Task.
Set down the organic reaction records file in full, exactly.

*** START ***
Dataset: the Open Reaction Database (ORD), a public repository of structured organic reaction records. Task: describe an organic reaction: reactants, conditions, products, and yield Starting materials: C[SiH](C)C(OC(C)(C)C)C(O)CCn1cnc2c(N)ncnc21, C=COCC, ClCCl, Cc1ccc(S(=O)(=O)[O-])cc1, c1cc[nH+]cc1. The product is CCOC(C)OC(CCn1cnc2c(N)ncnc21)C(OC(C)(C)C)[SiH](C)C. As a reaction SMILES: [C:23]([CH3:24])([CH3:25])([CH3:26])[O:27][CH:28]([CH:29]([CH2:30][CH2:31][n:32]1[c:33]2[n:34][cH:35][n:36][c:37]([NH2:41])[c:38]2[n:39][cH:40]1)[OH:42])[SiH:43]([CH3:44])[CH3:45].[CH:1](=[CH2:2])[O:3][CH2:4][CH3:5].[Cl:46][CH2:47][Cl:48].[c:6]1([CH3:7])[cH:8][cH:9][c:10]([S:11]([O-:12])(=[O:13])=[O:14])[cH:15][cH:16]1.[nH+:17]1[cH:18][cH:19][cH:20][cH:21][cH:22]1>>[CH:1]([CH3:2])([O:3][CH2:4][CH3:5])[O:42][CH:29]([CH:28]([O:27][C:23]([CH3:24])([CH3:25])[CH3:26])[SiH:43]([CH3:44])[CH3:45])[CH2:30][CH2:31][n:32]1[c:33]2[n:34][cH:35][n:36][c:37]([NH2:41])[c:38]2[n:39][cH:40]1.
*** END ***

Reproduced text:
Dataset: the Open Reaction Database (ORD), a public repository of structured organic reaction records. Task: describe an organic reaction: reactants, conditions, products, and yield Starting materials: C[SiH](C)C(OC(C)(C)C)C(O)CCn1cnc2c(N)ncnc21, C=COCC, ClCCl, Cc1ccc(S(=O)(=O)[O-])cc1, c1cc[nH+]cc1. The product is CCOC(C)OC(CCn1cnc2c(N)ncnc21)C(OC(C)(C)C)[SiH](C)C. As a reaction SMILES: [C:23]([CH3:24])([CH3:25])([CH3:26])[O:27][CH:28]([CH:29]([CH2:30][CH2:31][n:32]1[c:33]2[n:34][cH:35][n:36][c:37]([NH2:41])[c:38]2[n:39][cH:40]1)[OH:42])[SiH:43]([CH3:44])[CH3:45].[CH:1](=[CH2:2])[O:3][CH2:4][CH3:5].[Cl:46][CH2:47][Cl:48].[c:6]1([CH3:7])[cH:8][cH:9][c:10]([S:11]([O-:12])(=[O:13])=[O:14])[cH:15][cH:16]1.[nH+:17]1[cH:18][cH:19][cH:20][cH:21][cH:22]1>>[CH:1]([CH3:2])([O:3][CH2:4][CH3:5])[O:42][CH:29]([CH:28]([O:27][C:23]([CH3:24])([CH3:25])[CH3:26])[SiH:43]([CH3:44])[CH3:45])[CH2:30][CH2:31][n:32]1[c:33]2[n:34][cH:35][n:36][c:37]([NH2:41])[c:38]2[n:39][cH:40]1.